Let's call it the Unhappy Slam.
The lingering memories will be of Novak Djokovic's classic encounters against Roger Federer and Rafael Nadal in the semifinals and finals, but this year's U.S. Open was played to a soundtrack of wind, rain, chaos and fury that will still be ringing in the USTA's ears when planning for next year gets underway.
First came an earthquake, then a hurricane. And then things went downhill from there.
The first few days of the tournament were marked by illness and injury -- all in all, the tournament experienced a record-high 17 retirements and withdrawals, and that's not counting those who couldn't even make the start, like defending champion Kim Clijsters, or players who got hurt but managed to finish, like Andy Roddick.
But it was in the second week that the heavy weather really began -- quite literally, as rain lashed the tournament Tuesday and Wednesday, allowing only about 15 minutes of play. And even those 15 minutes were controversial, with Nadal, Roddick and Andy Murray sent out to damp courts that quickly became unplayable. "All you think about is money" Nadal snapped, and the three stormed off the court and into the referee's office to insist that the situation not be repeated.
The weather improved, but the mood didn't.
"What is that?" Roddick demanded the next day after discovering water seeping up near the baseline at Louis Armstrong Stadium. "Why are we out here if that's there?...I'm baffled right now. Absolutely baffled."
His anticipated contest with David Ferrer eventually took place untelevised on the 584-seat Court 13. But that was just the beginning of the scheduling improvisations. With the U.S. Open splitting the mens' round of 16 matches over Monday and Tuesday, the rain had left the players in the bottom half of the draw a round behind and needing to play four straight days if the tournament were to be finished in time.
"We don't feel protected, the players," Nadal said in a television interview with ESPN shortly after his visit to the referee's office. "We don't feel protected [by] the tournament. Grand Slams is lot of money, and we are part of the show -- they are just working for that, not for us. They call us on court, cannot be possible. They dry the court for 45 minutes, but the rain never stops. The court was dry for 10 minutes but they know after 10 minutes we have to go out [of] the court another time and they still put us out on court, for the fans. I understand the fans are there, but, you know, health and the players are important. We are part of the show too, and we don't feel protected."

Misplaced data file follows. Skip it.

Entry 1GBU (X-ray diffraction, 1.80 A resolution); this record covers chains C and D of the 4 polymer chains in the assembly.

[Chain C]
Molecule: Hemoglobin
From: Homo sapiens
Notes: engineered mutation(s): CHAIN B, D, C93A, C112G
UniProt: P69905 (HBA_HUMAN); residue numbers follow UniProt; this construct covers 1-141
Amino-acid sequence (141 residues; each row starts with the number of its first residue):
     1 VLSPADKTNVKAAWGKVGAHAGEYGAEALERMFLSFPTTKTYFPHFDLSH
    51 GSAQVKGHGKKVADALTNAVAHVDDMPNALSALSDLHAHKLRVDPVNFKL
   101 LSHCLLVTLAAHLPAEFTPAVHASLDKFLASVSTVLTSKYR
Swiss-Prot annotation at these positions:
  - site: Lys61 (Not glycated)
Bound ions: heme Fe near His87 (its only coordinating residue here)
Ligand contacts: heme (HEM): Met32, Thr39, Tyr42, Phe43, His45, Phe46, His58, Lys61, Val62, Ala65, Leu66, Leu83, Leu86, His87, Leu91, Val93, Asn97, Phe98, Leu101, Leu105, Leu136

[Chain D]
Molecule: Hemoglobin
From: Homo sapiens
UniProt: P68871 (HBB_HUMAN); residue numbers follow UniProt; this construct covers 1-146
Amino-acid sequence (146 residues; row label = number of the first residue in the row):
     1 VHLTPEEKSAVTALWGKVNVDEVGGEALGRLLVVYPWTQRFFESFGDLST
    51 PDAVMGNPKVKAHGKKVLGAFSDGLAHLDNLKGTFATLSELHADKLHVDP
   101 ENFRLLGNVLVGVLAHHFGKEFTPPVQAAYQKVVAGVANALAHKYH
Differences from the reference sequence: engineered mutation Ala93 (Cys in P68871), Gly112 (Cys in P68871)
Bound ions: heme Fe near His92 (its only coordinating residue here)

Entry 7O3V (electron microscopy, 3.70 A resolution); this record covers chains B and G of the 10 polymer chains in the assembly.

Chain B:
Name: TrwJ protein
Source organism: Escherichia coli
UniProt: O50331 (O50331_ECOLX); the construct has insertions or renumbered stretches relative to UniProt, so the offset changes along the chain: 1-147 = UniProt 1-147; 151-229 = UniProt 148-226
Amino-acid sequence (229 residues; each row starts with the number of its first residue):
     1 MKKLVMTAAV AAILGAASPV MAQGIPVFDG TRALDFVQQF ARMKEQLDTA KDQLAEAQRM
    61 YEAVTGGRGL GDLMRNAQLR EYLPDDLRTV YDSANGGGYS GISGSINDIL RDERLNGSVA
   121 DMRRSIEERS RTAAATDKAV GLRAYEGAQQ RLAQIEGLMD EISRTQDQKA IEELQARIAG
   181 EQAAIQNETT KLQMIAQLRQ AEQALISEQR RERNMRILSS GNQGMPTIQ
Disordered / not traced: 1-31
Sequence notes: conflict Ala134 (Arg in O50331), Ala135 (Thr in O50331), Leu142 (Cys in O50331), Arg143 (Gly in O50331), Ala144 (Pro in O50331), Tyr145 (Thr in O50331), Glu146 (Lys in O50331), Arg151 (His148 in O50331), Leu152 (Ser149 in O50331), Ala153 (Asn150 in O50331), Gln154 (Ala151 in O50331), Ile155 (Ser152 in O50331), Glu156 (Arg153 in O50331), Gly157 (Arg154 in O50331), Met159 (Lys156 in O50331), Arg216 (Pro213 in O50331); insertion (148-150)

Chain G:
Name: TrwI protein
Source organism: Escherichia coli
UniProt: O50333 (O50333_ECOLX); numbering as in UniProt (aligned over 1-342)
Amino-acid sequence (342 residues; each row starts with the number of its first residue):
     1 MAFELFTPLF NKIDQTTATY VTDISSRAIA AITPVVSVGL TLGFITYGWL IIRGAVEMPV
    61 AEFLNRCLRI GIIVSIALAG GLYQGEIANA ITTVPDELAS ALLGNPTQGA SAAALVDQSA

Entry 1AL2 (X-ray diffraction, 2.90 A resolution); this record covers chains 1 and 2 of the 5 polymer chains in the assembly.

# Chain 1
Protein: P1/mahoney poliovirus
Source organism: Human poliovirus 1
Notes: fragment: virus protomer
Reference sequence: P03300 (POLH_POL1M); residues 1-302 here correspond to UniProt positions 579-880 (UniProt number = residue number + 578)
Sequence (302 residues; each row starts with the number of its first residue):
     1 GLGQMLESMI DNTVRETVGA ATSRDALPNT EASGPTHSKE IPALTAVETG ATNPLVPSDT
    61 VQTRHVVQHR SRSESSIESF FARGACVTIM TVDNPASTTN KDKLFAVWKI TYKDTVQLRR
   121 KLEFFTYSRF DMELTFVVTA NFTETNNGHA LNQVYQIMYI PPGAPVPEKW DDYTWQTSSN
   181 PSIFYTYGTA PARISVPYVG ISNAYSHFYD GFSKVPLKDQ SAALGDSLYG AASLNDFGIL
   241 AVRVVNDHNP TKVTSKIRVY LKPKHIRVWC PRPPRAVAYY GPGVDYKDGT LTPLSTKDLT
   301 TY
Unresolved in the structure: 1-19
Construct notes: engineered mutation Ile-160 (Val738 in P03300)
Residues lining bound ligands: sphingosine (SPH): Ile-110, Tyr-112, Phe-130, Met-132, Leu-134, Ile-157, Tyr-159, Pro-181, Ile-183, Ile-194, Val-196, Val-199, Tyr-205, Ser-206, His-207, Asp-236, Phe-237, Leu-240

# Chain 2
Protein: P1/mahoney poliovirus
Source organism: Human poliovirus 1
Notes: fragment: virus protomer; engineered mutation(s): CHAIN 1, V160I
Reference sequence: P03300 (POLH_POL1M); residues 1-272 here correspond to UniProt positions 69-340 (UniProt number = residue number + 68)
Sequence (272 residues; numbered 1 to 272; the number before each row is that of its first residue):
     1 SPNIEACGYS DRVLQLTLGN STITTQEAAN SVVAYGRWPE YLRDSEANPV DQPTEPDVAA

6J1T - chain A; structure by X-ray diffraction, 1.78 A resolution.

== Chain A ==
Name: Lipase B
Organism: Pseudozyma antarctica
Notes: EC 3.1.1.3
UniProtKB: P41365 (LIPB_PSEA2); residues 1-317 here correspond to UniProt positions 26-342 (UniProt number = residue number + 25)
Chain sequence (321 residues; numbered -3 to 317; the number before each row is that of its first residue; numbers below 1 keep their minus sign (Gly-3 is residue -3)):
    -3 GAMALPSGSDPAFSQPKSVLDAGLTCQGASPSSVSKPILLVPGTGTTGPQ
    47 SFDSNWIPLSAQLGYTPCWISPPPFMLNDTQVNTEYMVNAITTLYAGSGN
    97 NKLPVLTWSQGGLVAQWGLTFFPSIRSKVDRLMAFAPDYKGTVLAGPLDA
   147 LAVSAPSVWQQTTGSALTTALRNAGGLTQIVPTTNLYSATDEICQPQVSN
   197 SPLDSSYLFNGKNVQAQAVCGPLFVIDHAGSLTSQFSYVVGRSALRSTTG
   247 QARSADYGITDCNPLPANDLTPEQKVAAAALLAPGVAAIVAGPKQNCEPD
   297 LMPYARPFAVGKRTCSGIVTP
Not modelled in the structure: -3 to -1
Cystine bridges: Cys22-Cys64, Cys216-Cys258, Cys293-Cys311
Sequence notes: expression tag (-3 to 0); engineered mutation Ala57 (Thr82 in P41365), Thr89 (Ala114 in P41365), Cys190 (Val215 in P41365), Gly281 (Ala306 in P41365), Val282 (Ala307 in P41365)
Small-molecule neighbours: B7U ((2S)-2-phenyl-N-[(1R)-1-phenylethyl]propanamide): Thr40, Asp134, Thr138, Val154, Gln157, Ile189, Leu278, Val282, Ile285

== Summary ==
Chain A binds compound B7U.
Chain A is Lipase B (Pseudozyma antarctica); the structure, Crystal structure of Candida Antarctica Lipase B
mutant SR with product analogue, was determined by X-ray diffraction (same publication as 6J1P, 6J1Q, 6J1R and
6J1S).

Wasn't it all a bit of an overreaction to a simple weather-reading blunder by officials? Unable to see the mist and drizzle on the radar and believing they had just about two hours of clear weather to get the matches in, they apparently neglected to look out of the window before rushing the players out. The tournament's rain refund policy may have been a peripheral motivation, as Nadal's dig about money suggested -- refunds are given only if less than 90 minutes are played and no matches are completed -- but keeping the schedule on track was almost certainly the main priority in the referee's office.
But in reality, Wednesday's mishap was just the final straw. It lifted the lid off all the resentments being harbored by the players, everything from how much the Grand Slams make to the U.S. Open's television--dictated scheduling of the men's semifinals and finals on back-to-back days.
While the other issues will continue to bubble like leaky Armstrong stadium, the scheduling dispute seems to have been brought to a head. With both the men's semifinals and women's final played on Super Saturday, the winner of the second semifinal often has to come back for the final less than 24 hours later, and a tough match can mean being at a significant disadvantage. (Things were even worse when the semifinals were sandwiched between the women's final, a practice that was discarded in 2002.)
Other challenges include playing the first round over three days instead of two, and staggering the round of 16 and quarterfinal matches over two days each. Couple that with the fact that the U.S. Open is now the only non-clay major without a roof, and any disruption caused by rain throws the already disjointed schedule even more out of whack.
Over the last decade, it's happened as often as not. This year's backlog was reminiscent of 2003, when the top half was left having to play four days in a row. And though the final was pushed back this time to ensure a day's rest for the players, it's the fourth straight year the tournament has finished on Monday.